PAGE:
by Wela Mlokoti


When colleagues become foes


When we think ‘bullying’, we imagine a group of schoolchildren on the playground, taunting one of their classmates. This perception likely stems from the fact that bullying is well documented and spoken about, often in the media, as it pertains to children, and is generally associated with childhood teasing and physical fights.

Conversely, the bullying of and by adults in social and professional settings is not spoken about as often, though traditional notions of the concept have and continue to expand.

What is workplace bullying?

There is no legal definition of workplace bullying. However, in the United Kingdom, the Advisory, Conciliation and Arbitration Service has defined workplace bullying as “offensive, intimidating, malicious or insulting behaviour, and abuse or misuse of power through means that undermine, humiliate and denigrate or injure the people being bullied”. Workplace bullies generally manipulate or terrorise those with statuses below or equivalent to themselves, and may even intimidate superiors by threatening to resign at a critical point. The hallmarks of bullying are intention and repetition, and bullying is limited to a deliberate pattern of behaviour repeated consistently over time.

Examples of workplace bullying include, but are not limited to:

  • Overbearing supervision/unfair and unwanted criticism;
  • Being overworked and expecting unreasonable response times;
  • Being unfairly passed over for promotion/denied training opportunities;
  • Setting one up for failure (by setting unrealistic deadlines, giving no or unclear instructions, etc.);
  • Exclusion and isolation (events, lunches and drinks, relevant meetings, important emails, etc.);
  • Having one’s abilities undermined/being publicly criticised, belittled or teased;
  • Having malicious rumours spread about one/casting aspersions on the character and work ethic of an employee; and
  • Making threats or comments about job security without foundation.

Why would someone be a bully?

People tend to assume that bullies have low self-esteem, but their behaviour is actually an exertion of power in response to internalised shame. Those who behave like bullies tend to have high self-esteem and hubristic pride. They may present as extremely confident, sociable and charming, which makes it more difficult for people to believe you if you eventually speak up. And they attack others in a bid to remain unaware of their feelings. From childhood, people have different methods of coping with shame, which later become personality traits in adulthood. These coping mechanisms typically fall into these categories: attacking oneself, attacking others, avoidance and withdrawal. When bullies are threatened with shame (such as potentially looking incompetent in the workplace), they will attack others. In extreme cases, bullies become narcissistic and deal with their deep-rooted shame by continually attacking others. The attack of others overshadows their own shame and enhances their sense of power. Though bullies will diminish others in order to make themselves feel better, they are generally not aware of their shame but, instead, use their behaviour to keep their feelings of inadequacy hidden. If a bully attacks a co-worker and that co-worker responds similarly, the bully is likely to focus on and be outraged by the actions of the co-worker, with no insight into the fact that the co-worker’s actions are in response to their initial attack.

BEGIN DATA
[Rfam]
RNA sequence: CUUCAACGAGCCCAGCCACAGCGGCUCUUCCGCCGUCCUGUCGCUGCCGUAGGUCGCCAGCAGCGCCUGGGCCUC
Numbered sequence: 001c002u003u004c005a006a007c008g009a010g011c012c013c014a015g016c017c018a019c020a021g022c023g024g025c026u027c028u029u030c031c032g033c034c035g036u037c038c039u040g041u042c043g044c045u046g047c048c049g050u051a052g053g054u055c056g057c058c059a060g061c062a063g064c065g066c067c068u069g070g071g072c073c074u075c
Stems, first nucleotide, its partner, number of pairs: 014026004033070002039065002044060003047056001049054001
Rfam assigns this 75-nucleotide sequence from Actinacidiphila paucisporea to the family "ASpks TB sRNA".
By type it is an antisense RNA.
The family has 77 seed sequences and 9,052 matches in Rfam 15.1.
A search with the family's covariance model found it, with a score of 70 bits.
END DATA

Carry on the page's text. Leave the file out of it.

The consequence of workplace bullying is that it causes severe stress to the victim, which, in turn, can impact their performance at work. It can lead to stress-related health problems, including depression and in some cases, even suicide. Workplace bullying has also been linked to increased absenteeism and decreased productivity.

What should I do if I am being bullied at work?

  • First, consider whether the situation can be resolved informally. For example, you could discuss your concerns with your immediate supervisor, an HR representative or a trade union official. Be discerning when choosing the person with whom to speak, as they may very well be part of the problem.
  • Document everything! Make sure to keep a diary of events where you feel bullied or harassed, as well as emails and other communications that demonstrate unwanted conduct. This evidence will be useful when you are asked to recall instances of bullying. It is also useful to show that a series of seemingly isolated incidents (which, when viewed individually, may appear “trivial”) is actually part of a wider campaign against you.
  • Unite with your co-workers: often the victims of bullying become isolated, and grouping together with your co-workers can provide support for your feelings. Through joining others and discussing the bully’s behaviour, co-workers can contain the bully who, once their actions have been exposed, will lose the power to terrorise and face the threat of isolation.